Simon’s Simples: Yarrow Herb Tea

Yarrow Herb Tea


This tea made from a common wayside weed is a remedy for colds and flu. It is also psychoactive and can also help you see in pure colour! Yarrow has an ancient history. The generic name ‘Achillea millefolium’ comes from the story of Achilles who saved the lives of his warriors by healing their wounds with yarrow leaves. Crushed and rolled in the hands the plant provides a temporary styptic to check blood flow.

Millefolium means ‘thousand leaves’ which help with binding a wound and helping a scab to form. The feathery leaves of Yarrow are ideal for this purpose, creating a binding but still allowing a wound to breathe. One of this astringent herb’s ancient names is ‘Soldier’s Woundwort’, along with ‘Carpenters’ Weed’, ‘Staunchweed’ and others that show its popularity and prolonged use as a styptic over many centuries.

The decoction has been used for all sort of external wounds and sores such as chapped skin or sore nipples. In China Yarrow is still considered to have sacred properties, readers of the I Ching will often use Yarrow stalks in their studies.

The herb tea made from Yarrow has also been used for stimulating appetite, helping stomach cramps, flatulence, gastritis, enteritis, gallbladder and liver problems and internal haemorrhage – particularly of the lungs. It’s effect is described as ‘diaphoretic’, causing the dilation of surface capillaries and helping poor circulation. Its effects promote sweating which can be useful for fevers and colds. Yarrow mixed with Elderflowers and Peppermint is an old and most useful remedy for colds.

Yarrow leaf and Yarrow tea

There is a danger though that over use of this tea may render the skin sensitive light. It is this ‘side effect’ that shows that Yarrow tea has some mild psychotropic effect. A couple of cups of this tea and you may notice a shift in the colour and intensity of light around you.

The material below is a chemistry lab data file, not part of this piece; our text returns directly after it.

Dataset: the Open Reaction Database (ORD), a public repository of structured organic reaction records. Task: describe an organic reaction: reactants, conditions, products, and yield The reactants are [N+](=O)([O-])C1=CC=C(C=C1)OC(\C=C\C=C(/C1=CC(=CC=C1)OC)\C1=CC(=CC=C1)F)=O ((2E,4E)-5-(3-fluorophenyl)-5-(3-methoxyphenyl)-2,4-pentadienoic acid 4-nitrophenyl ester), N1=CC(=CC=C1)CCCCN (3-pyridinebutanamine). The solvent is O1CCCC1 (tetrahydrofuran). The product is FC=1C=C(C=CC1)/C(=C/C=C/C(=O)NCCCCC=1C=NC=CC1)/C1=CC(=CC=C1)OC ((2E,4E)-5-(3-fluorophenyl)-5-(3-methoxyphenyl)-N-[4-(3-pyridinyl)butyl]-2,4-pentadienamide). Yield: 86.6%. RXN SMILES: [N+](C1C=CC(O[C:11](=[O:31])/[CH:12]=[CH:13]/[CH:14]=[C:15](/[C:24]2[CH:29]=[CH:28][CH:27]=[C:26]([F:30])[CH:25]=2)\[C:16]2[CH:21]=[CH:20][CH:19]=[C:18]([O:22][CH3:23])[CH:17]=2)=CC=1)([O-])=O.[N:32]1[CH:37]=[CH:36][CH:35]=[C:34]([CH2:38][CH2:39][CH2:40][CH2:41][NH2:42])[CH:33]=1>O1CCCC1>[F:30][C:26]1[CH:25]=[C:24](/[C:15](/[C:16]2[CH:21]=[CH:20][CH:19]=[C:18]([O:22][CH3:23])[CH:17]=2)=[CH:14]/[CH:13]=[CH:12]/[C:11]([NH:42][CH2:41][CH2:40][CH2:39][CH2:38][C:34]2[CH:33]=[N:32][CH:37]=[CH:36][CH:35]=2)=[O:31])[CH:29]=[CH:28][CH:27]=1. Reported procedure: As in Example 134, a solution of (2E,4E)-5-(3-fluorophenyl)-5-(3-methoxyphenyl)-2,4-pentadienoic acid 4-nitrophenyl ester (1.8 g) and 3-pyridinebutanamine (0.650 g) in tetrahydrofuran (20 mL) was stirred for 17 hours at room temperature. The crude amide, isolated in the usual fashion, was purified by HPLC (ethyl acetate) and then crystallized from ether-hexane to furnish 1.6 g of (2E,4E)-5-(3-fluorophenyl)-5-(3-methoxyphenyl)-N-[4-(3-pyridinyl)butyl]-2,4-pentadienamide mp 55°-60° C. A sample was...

For artists or photographers this photosensitiser can sometimes provide a useful shift in perception. However, another name attributed to Yarrow is ‘Devil’s Plaything’ – this name was given to several herbs used by the witches or ‘Wise Women’ who were systematically hunted down and exterminated in the middle-ages.

Yarrow leaves have also been used in tobacco or snuff mixtures and a decoction rubbed into the head is said to delay balding. Well, us guys like to live in hope!

To make Yarrow tea add two or three fresh or dried leaves per person to boiling water and leave to infuse for 5 minutes or so. Sweeten this with honey if you like. Some people like it with a slice of lemon to give this ‘tisane’ a clean edge.

As a general guide to making herbal teas from the wild, pick only from where you are sure there is no pollution. Avoid roadsides that are contaminated with car exhaust fumes, or farmland where toxic sprays may be used. Usually a few leaves or flowers will need to stand in freshly boiled water to extract the flavours and some of the beneficial effects. Never strip a whole plant and only ever take so much that the plant can still regenerate.